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Ask the Expert Question-and-Answer Archive (Wastewater Treatment)

by Mike McGinness, EcoShield Environmental Systems, Inc.
January, 2007

Treatment of Hydrofluoric Acid Waste

Q. My question concerns treatment of hydrofluoric acid waste. Is it required to add calcium hydroxide and calcium chloride both to maintain excess Ca ions to precipitate fluorides? What will be the content of the sludge produced if a waste? of 10cum/hr contains 1500 ppm flurides.Pls advise on some references for HF treatment

A. The addition of both would probably speed up the process of neutralizing the HF by making the Ca ion concentration available to the HF higher than without the Ca(Cl)2. The Ca(OH)2 should work by itself but would be slower to react as the Ca(OH)2 has a limited solubility in water, but the Ca(Cl)2 is highly soluble. Ca(Cl)2 by itself would not work.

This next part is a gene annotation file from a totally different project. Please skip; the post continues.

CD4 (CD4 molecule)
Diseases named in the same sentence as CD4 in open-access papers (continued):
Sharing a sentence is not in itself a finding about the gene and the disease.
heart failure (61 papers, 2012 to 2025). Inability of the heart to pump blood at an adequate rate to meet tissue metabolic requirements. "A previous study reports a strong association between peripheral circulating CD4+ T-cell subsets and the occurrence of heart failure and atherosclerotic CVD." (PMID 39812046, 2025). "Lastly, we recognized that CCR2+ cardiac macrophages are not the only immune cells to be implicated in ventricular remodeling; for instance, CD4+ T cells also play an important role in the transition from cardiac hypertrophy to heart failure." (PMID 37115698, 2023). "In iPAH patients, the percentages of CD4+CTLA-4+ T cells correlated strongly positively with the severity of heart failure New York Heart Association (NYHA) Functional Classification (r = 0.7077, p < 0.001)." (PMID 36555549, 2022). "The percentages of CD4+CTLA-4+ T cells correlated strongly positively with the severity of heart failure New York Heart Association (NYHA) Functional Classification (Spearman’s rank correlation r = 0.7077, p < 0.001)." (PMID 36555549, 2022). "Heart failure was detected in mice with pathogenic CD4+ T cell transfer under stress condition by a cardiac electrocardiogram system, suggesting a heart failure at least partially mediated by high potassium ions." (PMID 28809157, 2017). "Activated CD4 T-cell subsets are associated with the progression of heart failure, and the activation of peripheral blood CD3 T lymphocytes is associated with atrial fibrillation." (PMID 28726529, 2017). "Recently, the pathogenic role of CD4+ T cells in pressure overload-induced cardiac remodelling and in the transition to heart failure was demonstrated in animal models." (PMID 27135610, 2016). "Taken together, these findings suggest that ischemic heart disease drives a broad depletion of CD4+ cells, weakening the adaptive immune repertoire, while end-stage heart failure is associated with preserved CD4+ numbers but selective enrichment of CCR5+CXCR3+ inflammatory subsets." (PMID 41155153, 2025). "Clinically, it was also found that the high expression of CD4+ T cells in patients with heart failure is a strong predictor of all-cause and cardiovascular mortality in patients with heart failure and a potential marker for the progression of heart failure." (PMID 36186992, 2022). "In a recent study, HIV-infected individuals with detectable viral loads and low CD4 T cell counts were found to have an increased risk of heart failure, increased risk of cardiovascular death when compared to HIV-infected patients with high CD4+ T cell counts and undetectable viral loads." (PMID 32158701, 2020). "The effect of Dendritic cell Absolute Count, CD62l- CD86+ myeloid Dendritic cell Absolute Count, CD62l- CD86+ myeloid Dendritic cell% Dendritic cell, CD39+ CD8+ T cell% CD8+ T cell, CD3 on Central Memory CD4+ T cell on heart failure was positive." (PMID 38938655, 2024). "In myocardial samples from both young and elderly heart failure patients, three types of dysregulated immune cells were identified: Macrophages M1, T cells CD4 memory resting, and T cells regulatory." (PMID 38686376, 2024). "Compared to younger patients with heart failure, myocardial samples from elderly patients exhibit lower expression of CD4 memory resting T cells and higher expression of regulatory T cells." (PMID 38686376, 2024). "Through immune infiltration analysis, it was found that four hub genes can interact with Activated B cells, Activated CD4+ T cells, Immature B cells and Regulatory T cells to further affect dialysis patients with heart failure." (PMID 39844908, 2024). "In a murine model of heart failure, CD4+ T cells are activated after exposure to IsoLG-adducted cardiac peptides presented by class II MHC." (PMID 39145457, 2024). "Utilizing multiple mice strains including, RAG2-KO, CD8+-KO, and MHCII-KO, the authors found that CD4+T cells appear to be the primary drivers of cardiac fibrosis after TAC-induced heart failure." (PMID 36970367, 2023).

I am not aware of any references specific to HF neutralization that I could recommend right now.

The sludge would include both Ca(F)2, CaF(OH), Ca(OH)2 and possibly some CaFCl. There will be a substantial amount of unreacted Ca(OH)2 in the sludge so it is difficult to give you a precise number for the amount of sludge produced. The more excess of Ca(OH)2 you add the faster the neutralization step goes but you also get more sludge as a result. The theoretical amount of Ca(F)2 sludge would be meaningless as it would not go to completion and would be too slow. It would leave some unreacted HF and Ca(OH)2 behind if you tried to use stoichiometric amounts.



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